August 10th, 2017
How many 21-year-olds do we know who are keen to bring about a difference in the society by actually doing something for people? The country abounds individuals who hail from different backgrounds, and it is imperative that all of them are a part of the process of development. Leaving behind any section of the population is not the best way to bring about progress in any society.
The Logical Indian brings forth the story of Sobhan Mukherjee, a 21-year-old graduate, from Bansdroni, Kolkata who has taken up the responsibility of making toilets for transgenders in his locality.
In an interview with The Logical Indian, Sobhan told us what made him work for a community which faces discrimination on a daily basis.
Sobhan had been brought up in an atmosphere where his parents had inculcated in him the value of serving the community. It is the only way to be of use to the society we are living in, he believes. “My parents have always been an inspiration for me to work for the community, in particular for those who face differential treatment from the ‘normal’ people,” said Sobhan.
Young Sobhan, who is doing his post graduation in Geography, has dedicated a significant time of his life for making toilets for transgenders because he was tired of the apathy that is meted out to the community.
He is also a part of a group of college-going writing enthusiasts called ‘Kobi Kolom’ (Of Poets and Pens). They run a magazine by the same name and each year they arrange a writing competition.
“This year I had written an article on the transgender and the hijra community; about the plight they are subjected to every day and the taboo that the society still holds against them,” Sobhan explained.
It was while researching for the write up that Sobhan came in contact with Ranjita Sinha, a transgender activist and a member of the West Bengal Transgender Board.
Bringing ‘Tridhara’ into action
“While talking to them, I realised that one of the biggest problems they have been facing is the toilets in public places. The pay-and-use toilets do not have any option for the transgenders to use a different washroom other than that of male and female,” said Sobhan. “They face humiliation for something as basic as using toilets – this was something that prompted me to take up this project,” he added.
Sobhan has chosen an apt name for his initiative – he calls them ‘Tridhara’. “For me, Tridhara signifies the third source of power – a force emerging from the unison of the male and the female forces,” he explained.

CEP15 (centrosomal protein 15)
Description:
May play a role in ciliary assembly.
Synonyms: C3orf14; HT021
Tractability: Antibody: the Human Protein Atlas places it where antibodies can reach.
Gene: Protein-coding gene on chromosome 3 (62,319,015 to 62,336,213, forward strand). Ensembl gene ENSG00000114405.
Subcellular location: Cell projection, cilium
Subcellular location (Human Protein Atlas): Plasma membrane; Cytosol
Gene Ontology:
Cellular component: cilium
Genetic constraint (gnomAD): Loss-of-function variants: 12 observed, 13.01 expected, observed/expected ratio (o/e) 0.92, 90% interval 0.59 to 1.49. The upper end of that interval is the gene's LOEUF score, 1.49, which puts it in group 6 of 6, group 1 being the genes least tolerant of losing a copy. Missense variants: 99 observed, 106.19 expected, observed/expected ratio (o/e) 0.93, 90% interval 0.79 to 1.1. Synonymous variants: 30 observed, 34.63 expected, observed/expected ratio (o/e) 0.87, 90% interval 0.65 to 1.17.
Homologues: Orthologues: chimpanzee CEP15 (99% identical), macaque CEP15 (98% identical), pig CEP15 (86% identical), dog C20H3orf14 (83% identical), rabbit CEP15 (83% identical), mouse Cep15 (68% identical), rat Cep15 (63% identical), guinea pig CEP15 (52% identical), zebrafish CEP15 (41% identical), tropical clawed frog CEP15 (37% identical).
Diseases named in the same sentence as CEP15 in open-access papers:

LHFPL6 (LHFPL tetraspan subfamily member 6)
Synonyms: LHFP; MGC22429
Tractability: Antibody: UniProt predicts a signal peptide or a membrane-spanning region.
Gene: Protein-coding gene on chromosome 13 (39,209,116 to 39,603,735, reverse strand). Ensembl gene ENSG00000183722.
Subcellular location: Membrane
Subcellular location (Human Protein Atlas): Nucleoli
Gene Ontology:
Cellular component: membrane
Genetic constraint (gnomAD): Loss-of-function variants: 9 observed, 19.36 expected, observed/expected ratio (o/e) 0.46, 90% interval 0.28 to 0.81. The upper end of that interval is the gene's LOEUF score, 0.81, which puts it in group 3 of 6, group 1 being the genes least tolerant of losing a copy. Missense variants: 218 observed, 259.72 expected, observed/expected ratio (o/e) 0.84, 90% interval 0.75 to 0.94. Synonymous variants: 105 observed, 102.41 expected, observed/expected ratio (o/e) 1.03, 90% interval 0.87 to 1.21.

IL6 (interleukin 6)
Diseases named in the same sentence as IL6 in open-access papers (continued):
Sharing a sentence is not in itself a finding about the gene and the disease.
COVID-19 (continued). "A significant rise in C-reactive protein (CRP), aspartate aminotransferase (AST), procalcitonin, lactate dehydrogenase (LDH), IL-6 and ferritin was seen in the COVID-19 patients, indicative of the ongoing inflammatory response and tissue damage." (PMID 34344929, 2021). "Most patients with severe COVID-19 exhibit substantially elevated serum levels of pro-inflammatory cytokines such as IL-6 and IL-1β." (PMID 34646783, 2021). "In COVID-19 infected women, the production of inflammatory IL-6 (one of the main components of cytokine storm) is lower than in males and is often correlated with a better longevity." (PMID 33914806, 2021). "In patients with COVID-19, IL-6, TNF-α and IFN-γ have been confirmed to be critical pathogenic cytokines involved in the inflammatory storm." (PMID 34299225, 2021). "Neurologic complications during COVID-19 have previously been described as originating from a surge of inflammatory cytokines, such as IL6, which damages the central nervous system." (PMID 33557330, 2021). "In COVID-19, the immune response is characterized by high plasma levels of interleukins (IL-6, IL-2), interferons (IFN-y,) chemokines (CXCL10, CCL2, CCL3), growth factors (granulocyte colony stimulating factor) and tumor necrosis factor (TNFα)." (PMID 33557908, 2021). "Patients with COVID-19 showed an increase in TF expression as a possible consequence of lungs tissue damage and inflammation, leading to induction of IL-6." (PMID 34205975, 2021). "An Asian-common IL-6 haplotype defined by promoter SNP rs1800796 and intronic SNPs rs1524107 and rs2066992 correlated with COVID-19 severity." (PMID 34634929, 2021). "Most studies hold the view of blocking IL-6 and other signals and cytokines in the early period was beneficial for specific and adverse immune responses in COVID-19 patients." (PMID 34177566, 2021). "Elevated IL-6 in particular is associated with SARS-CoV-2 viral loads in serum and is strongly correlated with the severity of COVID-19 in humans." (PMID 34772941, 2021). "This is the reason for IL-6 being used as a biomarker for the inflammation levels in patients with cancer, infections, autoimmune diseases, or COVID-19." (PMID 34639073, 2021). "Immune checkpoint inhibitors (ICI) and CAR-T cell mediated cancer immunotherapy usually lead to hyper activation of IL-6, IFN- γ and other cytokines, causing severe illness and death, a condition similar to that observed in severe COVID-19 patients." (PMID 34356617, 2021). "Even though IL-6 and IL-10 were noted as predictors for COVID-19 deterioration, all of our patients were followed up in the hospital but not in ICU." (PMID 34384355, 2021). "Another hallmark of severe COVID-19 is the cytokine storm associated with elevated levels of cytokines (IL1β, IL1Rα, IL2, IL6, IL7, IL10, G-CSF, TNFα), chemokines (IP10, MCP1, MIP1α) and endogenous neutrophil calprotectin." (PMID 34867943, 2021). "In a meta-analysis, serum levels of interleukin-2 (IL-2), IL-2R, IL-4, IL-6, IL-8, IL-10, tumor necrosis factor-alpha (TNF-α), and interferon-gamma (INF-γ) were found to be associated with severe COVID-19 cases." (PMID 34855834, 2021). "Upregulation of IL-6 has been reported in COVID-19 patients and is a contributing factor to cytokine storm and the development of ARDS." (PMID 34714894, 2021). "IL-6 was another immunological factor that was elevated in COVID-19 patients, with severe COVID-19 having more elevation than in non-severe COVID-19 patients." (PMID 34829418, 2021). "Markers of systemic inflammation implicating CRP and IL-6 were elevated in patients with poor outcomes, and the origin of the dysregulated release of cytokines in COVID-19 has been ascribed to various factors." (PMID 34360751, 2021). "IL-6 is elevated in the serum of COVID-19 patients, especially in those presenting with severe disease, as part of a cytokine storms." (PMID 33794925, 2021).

This plan had struck Sobhan around three months back. At that point of time, he wanted to make his idea known to everyone but it could not be executed. “But later I realised that instead of waiting for people to approve of my thoughts, I should rather approach the local level government seeking their help,” he said.
Sobhan got tremendous support from the local councillor of his ward, Anita Kar Majumder. “She was very excited about the entire plan and asked me to start right away with the four pay-and-use toilets that were there in our locality. This served as a great boost to my morale,” he said.
The first transgender toilet that came up because of Sobhan’s initiative was near the Bansdroni metro station. Four other toilets have come up in nearby areas, under the stewardship of Sobhan viz. Geetanjali, Sonarpur and near Gangapuri School.
“Printing of the placards is mainly done from my pocket money. Otherwise, there is not much monetary help that is required for this project. What is needed is social acceptance,” he clarified.
“Honestly, I have faced queries from many people who did not understand my urge to do something for the transgender community. I did not feel the need to get into a debate with them but I have tried to make them understand the need in my way,” Sobhan said.
Young Sobhan is very enthusiastic about his initiative which is still at a nascent stage. In his words, “I have always wanted to bring smiles to people’s faces; the fact that I am now able to do has made me very happy.”
Where the country stands on the issue of bathrooms for transgenders
In a significant move, the Ministry of Sanitation on 3 April 2017 had issued guidelines to the Swachh Bharat Mission (Gramin) stating that members of the third-gender community be allowed to use public toilet of their choice (men or women).
Under the heading of ‘Inclusivity,’ the statement said that a “conscious effort” should be made to ensure that members of the community are “recognised as equal citizens and users of toilets”.
People from the transgender community have played a significant role in spreading awareness about cleanliness and hygiene.
This is indeed a refreshing and sensible take on the issue particularly in a time when advanced economies, like the USA, is debating about the need for separate bathrooms for transgenders.
The Logical Indian community appreciates the work Sobhan is carrying out in a dedicated but unassuming way. The social responsibility that he has shown is worthy of inspiration to many. We wish him all the best and hope that ‘Tridhara’ bathrooms turn into a norm soon.